Breast Abscess Treatment
Treatment for a breast abscess requires an outpatient procedure, called incision and drainage, in order to drain the infected fluid from the abscess. Depending on the severity of the abscess, a person may also require treatment with oral antibiotics. Most breast abscesses resolve completely within 2 to 3 weeks.
Treatment for a breast abscess includes:
- Apply warm compresses:
- Apply for 20-30 minutes, every 4 hours.
- Clean the skin thoroughly twice a day:
- Use mild soap and water.
- Do not scrub the abscess.
- Do not squeeze the abscess.
- Antibiotics for breast abscess:
- Nafcillin (Unipen)
- Vancomycin (Vancocin, Vancoled, Lyphocin)
- Clindamycin (Cleocin)
- Ampicillin-sulbactam (Unasyn)
- Dicloxacillin (Dycill, Dynapen)
- Oxacillin (Bactocill, Prostaphlin)
- Nonsteroidal anti-inflammatory medications for pain:
- Ibuprofen (Motrin, Advil, Nuprin, NeoProfen)
- Ketoprofen (Actron, Orudis, Oruvail)
- Naproxen (Anaprox, Naprosyn, Aleve)
- Narcotic pain medication:
- For moderate to severe pain
- For short term use only
- Incision and drainage for breast abscess
Incision and drainage includes:
- The skin is sterilized using rubbing alcohol or an antibacterial soap.
- A local anesthetic is injected into the tissues surrounding the abscess.
- An incision is made with a scalpel.
- Pus is drained from the abscess.
- The abscess cavity is flushed clean.
- In some cases, a rubber drain or a strip of sterile gauze is packed inside the abscess cavity.
- The gauze or drain placed inside the abscess cavity is usually removed 24-36 hours later.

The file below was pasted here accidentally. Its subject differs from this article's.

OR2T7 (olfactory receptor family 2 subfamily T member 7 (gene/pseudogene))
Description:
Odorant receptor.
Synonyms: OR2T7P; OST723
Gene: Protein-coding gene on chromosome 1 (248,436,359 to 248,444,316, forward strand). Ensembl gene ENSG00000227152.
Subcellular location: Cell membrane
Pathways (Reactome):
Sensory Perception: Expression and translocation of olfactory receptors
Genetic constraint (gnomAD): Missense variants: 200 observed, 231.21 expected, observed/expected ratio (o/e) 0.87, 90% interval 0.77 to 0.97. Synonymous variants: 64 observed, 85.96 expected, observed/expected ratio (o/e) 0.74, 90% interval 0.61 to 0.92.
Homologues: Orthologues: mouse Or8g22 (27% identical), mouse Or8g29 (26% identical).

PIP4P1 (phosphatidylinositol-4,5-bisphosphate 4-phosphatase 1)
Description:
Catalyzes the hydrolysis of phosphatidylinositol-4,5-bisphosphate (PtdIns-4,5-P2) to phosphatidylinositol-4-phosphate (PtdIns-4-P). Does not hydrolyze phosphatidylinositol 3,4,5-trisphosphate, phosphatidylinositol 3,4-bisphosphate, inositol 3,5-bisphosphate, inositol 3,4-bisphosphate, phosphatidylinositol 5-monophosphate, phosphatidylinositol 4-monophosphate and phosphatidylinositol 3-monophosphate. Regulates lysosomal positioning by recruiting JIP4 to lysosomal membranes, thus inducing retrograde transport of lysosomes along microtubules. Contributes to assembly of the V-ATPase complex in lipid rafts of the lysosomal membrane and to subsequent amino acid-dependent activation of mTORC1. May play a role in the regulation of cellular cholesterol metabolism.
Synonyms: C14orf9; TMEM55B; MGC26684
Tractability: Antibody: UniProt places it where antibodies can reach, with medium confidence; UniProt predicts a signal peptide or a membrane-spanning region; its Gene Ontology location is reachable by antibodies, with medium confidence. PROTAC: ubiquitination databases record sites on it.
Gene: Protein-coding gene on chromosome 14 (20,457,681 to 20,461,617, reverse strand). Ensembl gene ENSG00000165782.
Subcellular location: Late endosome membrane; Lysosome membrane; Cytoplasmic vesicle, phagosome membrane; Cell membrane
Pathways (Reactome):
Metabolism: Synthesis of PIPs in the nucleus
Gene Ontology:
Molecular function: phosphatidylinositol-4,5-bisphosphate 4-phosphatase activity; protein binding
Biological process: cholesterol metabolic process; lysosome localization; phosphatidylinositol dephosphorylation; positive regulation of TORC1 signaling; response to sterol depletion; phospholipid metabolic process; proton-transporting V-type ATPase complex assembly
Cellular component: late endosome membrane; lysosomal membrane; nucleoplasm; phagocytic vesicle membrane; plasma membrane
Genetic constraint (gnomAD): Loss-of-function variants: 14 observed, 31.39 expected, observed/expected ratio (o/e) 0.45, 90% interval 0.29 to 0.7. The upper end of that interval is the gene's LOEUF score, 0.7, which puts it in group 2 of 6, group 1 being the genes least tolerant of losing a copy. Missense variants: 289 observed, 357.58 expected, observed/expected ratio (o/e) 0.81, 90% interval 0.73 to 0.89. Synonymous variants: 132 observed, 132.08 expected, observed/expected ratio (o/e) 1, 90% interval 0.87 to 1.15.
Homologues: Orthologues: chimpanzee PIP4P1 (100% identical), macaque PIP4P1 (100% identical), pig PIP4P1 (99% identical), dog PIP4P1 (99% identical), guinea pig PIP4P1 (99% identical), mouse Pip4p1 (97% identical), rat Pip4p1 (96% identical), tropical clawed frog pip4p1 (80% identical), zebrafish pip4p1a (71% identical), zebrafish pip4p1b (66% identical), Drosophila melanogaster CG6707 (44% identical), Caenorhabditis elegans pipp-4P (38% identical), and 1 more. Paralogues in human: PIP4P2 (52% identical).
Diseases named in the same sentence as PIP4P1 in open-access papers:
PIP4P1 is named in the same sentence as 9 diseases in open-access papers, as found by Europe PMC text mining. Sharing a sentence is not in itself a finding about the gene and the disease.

Breast Abscess Questions For Doctor
The following are some important questions to ask before and after the treatment of a breast abscess.
Questions to ask before treatment:
- What are my treatment options?
- Is surgery an option for me?
- What are the risks associated with treatment?
- Do I need to stay in the hospital?
- How long will I be in the hospital?
- What are the complications I should watch for?
- How long will I be on medication?
- What are the potential side effects of my medication?
- Does my medication interact with nonprescription medicines or supplements?
- Should I take my medication with food?
Questions to ask after treatment:
- Do I need to change my diet?
- Are there any medications or supplements I should avoid?
- When can I resume my normal activities?
- When can I return to work?
- What else can I do to reduce my risk for having this problem again?
- How often will I need to see my doctor for checkups?
- What local support and other resources are available?
Breast Abscess Specialist
Physicians from the following specialties evaluate and treat breast abscesses:
Continue to Breast Abscess Home Care
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